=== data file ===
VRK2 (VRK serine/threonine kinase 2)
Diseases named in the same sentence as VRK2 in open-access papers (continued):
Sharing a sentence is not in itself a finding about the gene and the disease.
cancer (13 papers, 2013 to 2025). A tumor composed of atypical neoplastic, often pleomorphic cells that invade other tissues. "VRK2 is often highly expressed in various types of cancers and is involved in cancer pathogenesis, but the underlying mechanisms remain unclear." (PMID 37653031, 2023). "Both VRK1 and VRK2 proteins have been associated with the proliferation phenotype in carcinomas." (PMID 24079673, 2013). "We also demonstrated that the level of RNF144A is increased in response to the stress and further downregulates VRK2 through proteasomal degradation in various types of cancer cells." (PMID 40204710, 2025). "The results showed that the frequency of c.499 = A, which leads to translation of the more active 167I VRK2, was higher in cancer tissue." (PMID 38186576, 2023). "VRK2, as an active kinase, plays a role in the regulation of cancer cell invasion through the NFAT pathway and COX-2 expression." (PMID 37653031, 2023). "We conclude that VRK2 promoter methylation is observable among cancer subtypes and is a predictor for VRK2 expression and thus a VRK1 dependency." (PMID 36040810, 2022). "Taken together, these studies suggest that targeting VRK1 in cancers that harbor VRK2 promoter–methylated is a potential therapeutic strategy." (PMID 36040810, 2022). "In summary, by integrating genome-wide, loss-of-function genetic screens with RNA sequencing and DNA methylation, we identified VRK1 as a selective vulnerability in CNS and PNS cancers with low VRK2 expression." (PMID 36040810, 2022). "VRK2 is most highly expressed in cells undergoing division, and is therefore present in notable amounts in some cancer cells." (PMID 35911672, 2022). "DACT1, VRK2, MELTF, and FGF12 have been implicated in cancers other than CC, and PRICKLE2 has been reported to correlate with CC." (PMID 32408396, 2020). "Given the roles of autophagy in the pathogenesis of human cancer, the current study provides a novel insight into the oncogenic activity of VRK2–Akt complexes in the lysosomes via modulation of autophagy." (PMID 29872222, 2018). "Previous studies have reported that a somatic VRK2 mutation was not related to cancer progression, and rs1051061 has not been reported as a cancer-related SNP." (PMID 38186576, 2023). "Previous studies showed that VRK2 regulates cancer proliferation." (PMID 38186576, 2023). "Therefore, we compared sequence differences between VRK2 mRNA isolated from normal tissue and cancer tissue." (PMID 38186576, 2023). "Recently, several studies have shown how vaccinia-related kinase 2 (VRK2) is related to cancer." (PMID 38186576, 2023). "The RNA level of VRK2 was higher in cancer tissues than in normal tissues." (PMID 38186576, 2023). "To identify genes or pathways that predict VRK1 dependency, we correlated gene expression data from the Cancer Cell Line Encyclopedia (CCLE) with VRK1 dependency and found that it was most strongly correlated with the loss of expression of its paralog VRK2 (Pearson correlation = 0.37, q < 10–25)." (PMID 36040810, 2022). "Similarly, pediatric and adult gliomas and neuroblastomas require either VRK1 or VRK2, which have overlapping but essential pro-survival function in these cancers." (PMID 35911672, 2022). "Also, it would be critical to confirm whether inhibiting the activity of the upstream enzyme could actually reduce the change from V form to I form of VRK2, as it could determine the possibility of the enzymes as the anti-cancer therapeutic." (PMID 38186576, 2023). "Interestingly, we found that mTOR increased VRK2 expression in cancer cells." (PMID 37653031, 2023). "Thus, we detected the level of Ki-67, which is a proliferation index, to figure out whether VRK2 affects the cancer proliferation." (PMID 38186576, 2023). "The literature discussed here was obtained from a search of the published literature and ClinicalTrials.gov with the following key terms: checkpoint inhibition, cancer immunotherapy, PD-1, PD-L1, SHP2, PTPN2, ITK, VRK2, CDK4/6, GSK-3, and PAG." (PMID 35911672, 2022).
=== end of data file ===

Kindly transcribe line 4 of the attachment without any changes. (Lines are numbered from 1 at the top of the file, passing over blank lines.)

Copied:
cancer (13 papers, 2013 to 2025). A tumor composed of atypical neoplastic, often pleomorphic cells that invade other tissues. "VRK2 is often highly expressed in various types of cancers and is involved in cancer pathogenesis, but the underlying mechanisms remain unclear." (PMID 37653031, 2023). "Both VRK1 and VRK2 proteins have been associated with the proliferation phenotype in carcinomas." (PMID 24079673, 2013). "We also demonstrated that the level of RNF144A is increased in response to the stress and further downregulates VRK2 through proteasomal degradation in various types of cancer cells." (PMID 40204710, 2025). "The results showed that the frequency of c.499 = A, which leads to translation of the more active 167I VRK2, was higher in cancer tissue." (PMID 38186576, 2023). "VRK2, as an active kinase, plays a role in the regulation of cancer cell invasion through the NFAT pathway and COX-2 expression." (PMID 37653031, 2023). "We conclude that VRK2 promoter methylation is observable among cancer subtypes and is a predictor for VRK2 expression and thus a VRK1 dependency." (PMID 36040810, 2022). "Taken together, these studies suggest that targeting VRK1 in cancers that harbor VRK2 promoter–methylated is a potential therapeutic strategy." (PMID 36040810, 2022). "In summary, by integrating genome-wide, loss-of-function genetic screens with RNA sequencing and DNA methylation, we identified VRK1 as a selective vulnerability in CNS and PNS cancers with low VRK2 expression." (PMID 36040810, 2022). "VRK2 is most highly expressed in cells undergoing division, and is therefore present in notable amounts in some cancer cells." (PMID 35911672, 2022). "DACT1, VRK2, MELTF, and FGF12 have been implicated in cancers other than CC, and PRICKLE2 has been reported to correlate with CC." (PMID 32408396, 2020). "Given the roles of autophagy in the pathogenesis of human cancer, the current study provides a novel insight into the oncogenic activity of VRK2–Akt complexes in the lysosomes via modulation of autophagy." (PMID 29872222, 2018). "Previous studies have reported that a somatic VRK2 mutation was not related to cancer progression, and rs1051061 has not been reported as a cancer-related SNP." (PMID 38186576, 2023). "Previous studies showed that VRK2 regulates cancer proliferation." (PMID 38186576, 2023). "Therefore, we compared sequence differences between VRK2 mRNA isolated from normal tissue and cancer tissue." (PMID 38186576, 2023). "Recently, several studies have shown how vaccinia-related kinase 2 (VRK2) is related to cancer." (PMID 38186576, 2023). "The RNA level of VRK2 was higher in cancer tissues than in normal tissues." (PMID 38186576, 2023). "To identify genes or pathways that predict VRK1 dependency, we correlated gene expression data from the Cancer Cell Line Encyclopedia (CCLE) with VRK1 dependency and found that it was most strongly correlated with the loss of expression of its paralog VRK2 (Pearson correlation = 0.37, q < 10–25)." (PMID 36040810, 2022). "Similarly, pediatric and adult gliomas and neuroblastomas require either VRK1 or VRK2, which have overlapping but essential pro-survival function in these cancers." (PMID 35911672, 2022). "Also, it would be critical to confirm whether inhibiting the activity of the upstream enzyme could actually reduce the change from V form to I form of VRK2, as it could determine the possibility of the enzymes as the anti-cancer therapeutic." (PMID 38186576, 2023). "Interestingly, we found that mTOR increased VRK2 expression in cancer cells." (PMID 37653031, 2023). "Thus, we detected the level of Ki-67, which is a proliferation index, to figure out whether VRK2 affects the cancer proliferation." (PMID 38186576, 2023). "The literature discussed here was obtained from a search of the published literature and ClinicalTrials.gov with the following key terms: checkpoint inhibition, cancer immunotherapy, PD-1, PD-L1, SHP2, PTPN2, ITK, VRK2, CDK4/6, GSK-3, and PAG." (PMID 35911672, 2022).